Earlier, we mentioned considering multiple specialties, rather than just focusing on one as part of a "long tail" list strategy when going into the match. Residency is just the next step and not the end, nor is it a pigeonhole, especially not with residencies like internal and family medicine that have a much greater public health need, and therefore greater opportunity for success for applicants.
Three of our most recent alumni spotlights were either family or internal medicine, and all three have gone on to sub-specialize in competitive fields via fellowships. Dr. Clinton Ezekiel is heading into pulmonary critical care, Dr. Adrian Garcia has sub-specialized in internal medicine-pediatrics.
Trinity grad Dr. Amy Hernandez spent much of her life preparing herself for a career in sports medicine, only to find her calling in psychiatry later on: while the science of sports medicine appealed to her, the patient interactions of psych ultimately fit more with the type of patient contact outside of a lab that she sought.
Similarly, Canadian graduate Dr. Thomas Oliver initially matched into medical genetics in Manitoba. While the work was stimulating, he transitioned and found himself practicing family medicine back in his home of British Columbia, a notoriously competitive province for IMGs to match.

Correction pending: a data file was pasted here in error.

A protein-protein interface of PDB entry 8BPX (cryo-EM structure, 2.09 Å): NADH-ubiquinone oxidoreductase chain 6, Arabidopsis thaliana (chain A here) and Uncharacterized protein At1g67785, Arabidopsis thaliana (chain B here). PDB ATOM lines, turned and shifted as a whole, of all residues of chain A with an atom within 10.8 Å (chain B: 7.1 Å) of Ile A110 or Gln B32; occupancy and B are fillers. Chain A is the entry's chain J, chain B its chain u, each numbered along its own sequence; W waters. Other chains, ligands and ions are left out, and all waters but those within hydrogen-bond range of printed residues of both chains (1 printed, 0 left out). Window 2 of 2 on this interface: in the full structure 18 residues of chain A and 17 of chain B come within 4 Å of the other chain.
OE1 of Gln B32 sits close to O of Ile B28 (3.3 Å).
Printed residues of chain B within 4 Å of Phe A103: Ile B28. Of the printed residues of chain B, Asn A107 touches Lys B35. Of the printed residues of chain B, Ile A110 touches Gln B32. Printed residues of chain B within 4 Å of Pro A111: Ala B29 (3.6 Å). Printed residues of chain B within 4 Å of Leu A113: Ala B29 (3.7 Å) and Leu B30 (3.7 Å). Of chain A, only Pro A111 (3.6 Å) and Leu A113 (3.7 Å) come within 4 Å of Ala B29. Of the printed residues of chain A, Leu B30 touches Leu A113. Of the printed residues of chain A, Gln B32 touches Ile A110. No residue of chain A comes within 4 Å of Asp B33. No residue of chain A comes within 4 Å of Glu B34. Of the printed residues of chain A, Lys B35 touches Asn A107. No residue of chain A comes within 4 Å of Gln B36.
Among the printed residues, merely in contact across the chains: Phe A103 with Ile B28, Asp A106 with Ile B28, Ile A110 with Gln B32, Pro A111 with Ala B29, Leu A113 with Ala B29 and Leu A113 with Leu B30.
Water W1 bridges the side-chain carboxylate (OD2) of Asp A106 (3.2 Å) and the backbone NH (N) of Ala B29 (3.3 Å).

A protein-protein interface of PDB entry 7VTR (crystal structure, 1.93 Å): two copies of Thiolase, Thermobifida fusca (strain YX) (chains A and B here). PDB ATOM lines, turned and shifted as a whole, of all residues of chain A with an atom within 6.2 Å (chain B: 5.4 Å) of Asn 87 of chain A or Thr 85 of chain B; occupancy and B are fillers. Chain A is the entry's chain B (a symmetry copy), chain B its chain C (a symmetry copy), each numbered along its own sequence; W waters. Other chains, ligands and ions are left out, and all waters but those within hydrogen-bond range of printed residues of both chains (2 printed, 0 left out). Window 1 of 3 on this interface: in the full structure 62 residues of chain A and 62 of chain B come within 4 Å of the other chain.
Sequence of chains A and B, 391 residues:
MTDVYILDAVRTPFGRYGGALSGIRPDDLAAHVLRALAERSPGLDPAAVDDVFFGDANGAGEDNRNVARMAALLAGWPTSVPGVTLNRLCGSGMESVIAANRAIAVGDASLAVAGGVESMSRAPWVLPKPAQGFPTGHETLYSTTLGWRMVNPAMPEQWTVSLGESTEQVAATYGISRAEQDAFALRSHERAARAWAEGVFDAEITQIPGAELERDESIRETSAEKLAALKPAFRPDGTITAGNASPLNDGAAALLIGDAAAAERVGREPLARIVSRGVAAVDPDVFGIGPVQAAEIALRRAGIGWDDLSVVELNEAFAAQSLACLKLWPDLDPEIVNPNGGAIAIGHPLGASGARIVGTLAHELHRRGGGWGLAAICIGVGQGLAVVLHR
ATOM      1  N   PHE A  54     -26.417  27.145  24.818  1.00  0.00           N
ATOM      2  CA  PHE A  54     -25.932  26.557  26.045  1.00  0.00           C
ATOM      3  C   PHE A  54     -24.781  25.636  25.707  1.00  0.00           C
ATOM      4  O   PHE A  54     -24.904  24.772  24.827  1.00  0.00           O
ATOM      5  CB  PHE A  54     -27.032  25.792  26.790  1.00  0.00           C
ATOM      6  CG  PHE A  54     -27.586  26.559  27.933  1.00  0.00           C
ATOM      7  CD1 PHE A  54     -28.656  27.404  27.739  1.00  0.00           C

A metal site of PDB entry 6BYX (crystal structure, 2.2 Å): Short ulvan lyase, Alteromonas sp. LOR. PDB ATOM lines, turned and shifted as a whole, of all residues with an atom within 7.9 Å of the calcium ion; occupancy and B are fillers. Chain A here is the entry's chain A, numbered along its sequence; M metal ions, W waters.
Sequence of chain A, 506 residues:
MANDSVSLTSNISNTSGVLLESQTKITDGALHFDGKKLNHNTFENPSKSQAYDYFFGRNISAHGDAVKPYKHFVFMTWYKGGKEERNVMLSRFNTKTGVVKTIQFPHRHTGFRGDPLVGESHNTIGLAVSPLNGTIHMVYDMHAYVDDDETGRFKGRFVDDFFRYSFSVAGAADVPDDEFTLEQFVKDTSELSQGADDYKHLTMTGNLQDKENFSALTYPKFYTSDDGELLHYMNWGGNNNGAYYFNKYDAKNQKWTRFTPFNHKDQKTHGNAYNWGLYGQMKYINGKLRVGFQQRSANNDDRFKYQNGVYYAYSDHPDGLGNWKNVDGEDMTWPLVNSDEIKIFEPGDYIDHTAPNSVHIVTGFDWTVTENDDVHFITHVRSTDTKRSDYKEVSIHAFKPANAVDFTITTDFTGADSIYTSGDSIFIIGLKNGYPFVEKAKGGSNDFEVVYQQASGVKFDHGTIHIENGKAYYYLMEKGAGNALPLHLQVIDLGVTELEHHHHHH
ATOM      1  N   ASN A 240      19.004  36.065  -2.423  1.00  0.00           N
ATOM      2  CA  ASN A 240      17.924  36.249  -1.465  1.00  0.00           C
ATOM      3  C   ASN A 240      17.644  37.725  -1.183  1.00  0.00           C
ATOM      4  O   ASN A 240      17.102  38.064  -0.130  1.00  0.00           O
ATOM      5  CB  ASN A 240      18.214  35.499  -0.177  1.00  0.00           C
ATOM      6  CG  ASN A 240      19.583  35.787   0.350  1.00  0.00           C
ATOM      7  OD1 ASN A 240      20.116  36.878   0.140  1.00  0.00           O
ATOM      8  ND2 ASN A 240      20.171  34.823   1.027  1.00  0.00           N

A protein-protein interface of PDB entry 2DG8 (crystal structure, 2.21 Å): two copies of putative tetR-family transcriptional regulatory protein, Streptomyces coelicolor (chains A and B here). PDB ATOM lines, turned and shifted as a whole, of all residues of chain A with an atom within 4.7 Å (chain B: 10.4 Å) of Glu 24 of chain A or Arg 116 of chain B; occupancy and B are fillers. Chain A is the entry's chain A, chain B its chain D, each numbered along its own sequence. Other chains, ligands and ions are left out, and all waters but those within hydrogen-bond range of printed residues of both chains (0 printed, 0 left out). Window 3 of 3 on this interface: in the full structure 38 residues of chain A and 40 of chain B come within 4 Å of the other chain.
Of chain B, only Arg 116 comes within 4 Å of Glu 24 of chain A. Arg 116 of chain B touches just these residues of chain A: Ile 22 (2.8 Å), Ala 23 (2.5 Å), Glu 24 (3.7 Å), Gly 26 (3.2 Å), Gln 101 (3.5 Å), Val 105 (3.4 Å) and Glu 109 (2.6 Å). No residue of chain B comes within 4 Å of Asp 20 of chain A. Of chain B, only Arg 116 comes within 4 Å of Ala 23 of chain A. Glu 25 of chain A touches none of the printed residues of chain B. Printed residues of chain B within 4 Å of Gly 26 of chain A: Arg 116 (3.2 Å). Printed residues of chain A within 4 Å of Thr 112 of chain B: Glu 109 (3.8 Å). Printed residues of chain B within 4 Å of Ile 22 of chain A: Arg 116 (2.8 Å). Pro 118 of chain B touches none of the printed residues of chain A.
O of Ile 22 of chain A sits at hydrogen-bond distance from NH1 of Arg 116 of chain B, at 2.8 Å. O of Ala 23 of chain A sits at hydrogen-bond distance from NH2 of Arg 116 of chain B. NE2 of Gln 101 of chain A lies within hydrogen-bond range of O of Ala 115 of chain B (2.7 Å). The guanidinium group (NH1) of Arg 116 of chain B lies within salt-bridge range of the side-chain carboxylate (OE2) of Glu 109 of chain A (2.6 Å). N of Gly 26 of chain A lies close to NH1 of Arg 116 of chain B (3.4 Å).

Finally, regarding the point about research earlier, Dr. Christopher Saling directly connected securing his residency to his enthusiastic approach to finding opportunities for research and pursuing them, so there are, of course, exceptions to every rule.
Much like Olympic athletes, physicians spend most of their life training with serious focus on achievement and the next challenge as it relates to their long term goal. If there's something medical students can takeaway from their counterparts in world class athletics, it's the understanding of diminishing returns and marginal gains.
At Trinity, we try to convey that it comes from not just understanding the specifics outlined above, covering areas where students could redirect their focus (while still consistently performing at their sustainable best), it comes from also recognizing where twice as much effort will result in only marginal progression on a given metric of success. It also comes from developing the wisdom to know when it's time to push for that marginal progression, or where to direct that double-sized effort to another area to shape yourself, ultimately, into a significantly more attractive candidate for residency directors.
When we talk about the Trinity advantage, we usually talk about our admissions process, our small class sizes, our Step-1 prep, our single-city clinical rotations, and our culture of support. And that's all accurate, but it's also important to look at the bigger picture that informs those choices we've made as a school: All of those elements culminate in a daily example of that wisdom to know it's not just about working hard, it's about working smart. It's about being informed and thoughtful in how effort is applied to succeed. We strive to impart to our students not just how to become exceptional physicians, but how to know, without cynicism or fear, what will make a difference and what won't, and how to do the most good where it counts.
If that sounds like you, if that spoke to you, it's time to apply. We're waiting to hear from you, so the question remains: What are you waiting for?